Starry Night (from Kathleen’s Memoir of The Great Depression Part 1)

imageLike most of the people we knew, we didn’t have an car, so we never went anywhere at night we couldn’t walk, except for once.  Mama got the news that there was to be a brush arbor revival in Cuthand, hosting a guest evangelist!  To my everlasting amazement, we were going!  We put quilts in the back of the wagon, since we’d be getting home long after dark.  We hopped up in the wagon dressed in our best, headed for the revival, in a holiday spirit long before dark.  I had no idea what a revival was, but couldn’t have been more excited than a kid headed for the fair!

We pulled up to find dozens of wagons parked next to a brush-arbor in a clearing, a simple roof of branches on a make-do support sheltering rough benches. Though it was summer, a few small fires were smoldering, their smoke intended to discourage mosquitoes.  Before long, the song leader got us fired up with a rousing rendition of “Onward Christian Soldiers.”  The singing was wonderful, but eventually gave way to the Hell-fire and brimstone sermon, something that didn’t thrill me nearly so much.

It was late by the time the preacher concluded the altar call, releasing us.  After visiting a bit with our neighbors, we headed for home, long after the time I was usually in bed.  I lay in the back of the wagon with Annie and John on the quilts, looking at the magical night sky.  Travelling under its full moon and sparkling stars was a gift.  A slight breeze cooled us, keeping the mosquitoes at bay.  As the horse clomped along, Mama and Daddy told stories and talked amiably.  With all those I loved around me, I never wanted this night to end.

to be continued

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Just Desserts

Bean Pie0001Billy was a good eater. He was over six feet tall by the time he was twelve, worked hard every day and was always hungry. Since Daddy had known real hunger growing up during the depression, he encouraged him to “eat well.” Billy liked to drink his milk from a quart jar to cut down on troublesome refills, and he would hurt a kid over a piece of leftover fried Continue reading

Cast No Stones

Rock throwing Mama (1)I loved stories about my Grandma Lizzie and the brothers who flanked her on either side, Clarence and Ed. They grew up in the Blue Ridge Mountains of Virginia in the late 1890s to early 1900s.  Grandma often complained that “Mama didn’t care what we did as long as she didn’t have to put up with us.”  However, in this one tale, told in Lizzie’s words, she appeared to have cared very much. Continue reading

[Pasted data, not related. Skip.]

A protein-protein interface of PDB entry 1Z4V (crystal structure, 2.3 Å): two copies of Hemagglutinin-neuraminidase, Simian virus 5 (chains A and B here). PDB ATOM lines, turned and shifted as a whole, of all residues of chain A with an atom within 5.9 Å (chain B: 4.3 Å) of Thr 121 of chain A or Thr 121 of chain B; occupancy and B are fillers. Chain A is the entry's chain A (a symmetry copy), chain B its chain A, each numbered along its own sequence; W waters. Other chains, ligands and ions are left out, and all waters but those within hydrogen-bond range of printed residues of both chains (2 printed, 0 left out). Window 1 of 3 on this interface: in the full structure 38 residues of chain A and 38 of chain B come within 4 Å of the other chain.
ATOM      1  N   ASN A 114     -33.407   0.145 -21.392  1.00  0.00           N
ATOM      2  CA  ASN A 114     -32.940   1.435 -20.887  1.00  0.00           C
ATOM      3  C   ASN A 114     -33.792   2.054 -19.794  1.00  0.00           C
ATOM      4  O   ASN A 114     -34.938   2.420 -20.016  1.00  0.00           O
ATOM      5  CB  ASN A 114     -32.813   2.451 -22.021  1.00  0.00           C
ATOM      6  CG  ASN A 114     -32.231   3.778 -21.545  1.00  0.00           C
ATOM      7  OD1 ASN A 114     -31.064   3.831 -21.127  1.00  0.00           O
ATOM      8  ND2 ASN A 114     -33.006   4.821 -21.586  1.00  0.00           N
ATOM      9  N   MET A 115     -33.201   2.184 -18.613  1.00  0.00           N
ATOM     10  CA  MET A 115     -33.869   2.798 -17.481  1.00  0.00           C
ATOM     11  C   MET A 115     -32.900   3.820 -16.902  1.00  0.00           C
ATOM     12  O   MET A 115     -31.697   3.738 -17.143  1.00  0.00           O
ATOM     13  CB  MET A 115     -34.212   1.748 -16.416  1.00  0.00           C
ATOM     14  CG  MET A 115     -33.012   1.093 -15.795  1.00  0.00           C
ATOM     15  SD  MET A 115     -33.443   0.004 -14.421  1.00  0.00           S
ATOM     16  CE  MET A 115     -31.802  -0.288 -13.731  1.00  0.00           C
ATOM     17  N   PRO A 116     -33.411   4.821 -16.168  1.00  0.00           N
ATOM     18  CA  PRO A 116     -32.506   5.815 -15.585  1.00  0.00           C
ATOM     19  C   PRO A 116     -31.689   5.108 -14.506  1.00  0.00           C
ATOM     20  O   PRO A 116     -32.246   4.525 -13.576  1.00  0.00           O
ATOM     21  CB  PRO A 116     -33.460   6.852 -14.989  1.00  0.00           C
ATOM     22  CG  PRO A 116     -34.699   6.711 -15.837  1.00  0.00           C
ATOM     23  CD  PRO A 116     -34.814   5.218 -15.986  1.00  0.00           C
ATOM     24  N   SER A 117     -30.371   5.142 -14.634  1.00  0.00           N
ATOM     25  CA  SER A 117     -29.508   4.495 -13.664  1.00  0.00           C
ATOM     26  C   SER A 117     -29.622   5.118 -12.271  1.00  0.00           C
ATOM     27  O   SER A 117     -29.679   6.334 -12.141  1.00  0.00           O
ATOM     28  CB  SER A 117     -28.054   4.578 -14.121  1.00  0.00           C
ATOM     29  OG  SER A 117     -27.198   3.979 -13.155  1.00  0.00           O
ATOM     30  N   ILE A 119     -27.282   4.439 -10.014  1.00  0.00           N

Monogramed Toilet Seat

My mother often said, “If you have kids, you can’t have anything else.”  Well, she was wrong.  We had a new toilet seat.  After installing it, Daddy looked around, stared us down, and threatened.  “I’d better not see anybody’s initials on this seat!”  Where did that come from?  I’d never heard of anybody putting initials on a toilet seat.

I went about my business, that toilet seat and  initials, foremost on my mind.  I wrote LDS in my “Night Before Christmas” book, LDS in the sand under the big shade tree, scooped up some mud and wrote LDS on the dog house. Still unsatisfied, I heated the ice pick on a stove burner and burned LDS on a green Tupperware tumbler.

Feeling strangely unfulfilled and restless, I couldn’t think of a thing to do.  Billy was off somewhere playing with Froggy.  Mother and the baby were taking a nap, so if I stayed in the house, I had to be quiet.  I slipped in the kitchen to see if there was any Kool Aid miraculously left in the pitcher.  No luck. Dejected, I went to the bathroom.

There it was calling to me, pristine in its unblemished beauty.  The new toilet seat!!!  I sat down, my bare bottom luxuriating in its cool smoothness. I got up, locked the door, and turned the seat up. Making sure no one was looking through the window, I got Mother’s eyebrow pencil out of the medicine cabinet and wrote LDS in tiny letters where no one would ever see it.  Terrified, I erased my crime.  The finish was dull from pencil smears. My heart pounded!  I was caught!  I got tissue and buffed it off.  Thank goodness the shine was back.  Relieved, I sat on the side of the bathtub to catch my breath.  A nail fell out of my pocket and clattered to the bottom of the tub.  Never has the devil so possessed a soul.  Grasping the nail, I scratched BRS, Billy’s initials, on the toilet seat.  Horrified, at the enormity of my crime, I tiptoed past the room where Mother and the baby still slept.  By this time, Billy and Froggy had gotten back.  We were throwing mud balls at each other when I heard a shriek from the house.  “BILLY RAY SWAIN!!  You come here this minute!”  I didn’t need to go in to know what was wrong.  I heard “Spat! Spat! Spat!” and in a few minutes he was out, still snuffling.

“What happened?”

“Mother whooped me for putting my initials on the toilet seat. I told her I didn’t know how to write but she said, ‘Who else would put your initials on the toilet seat?’ “

How long could it be before she found the Tupperware?

Kids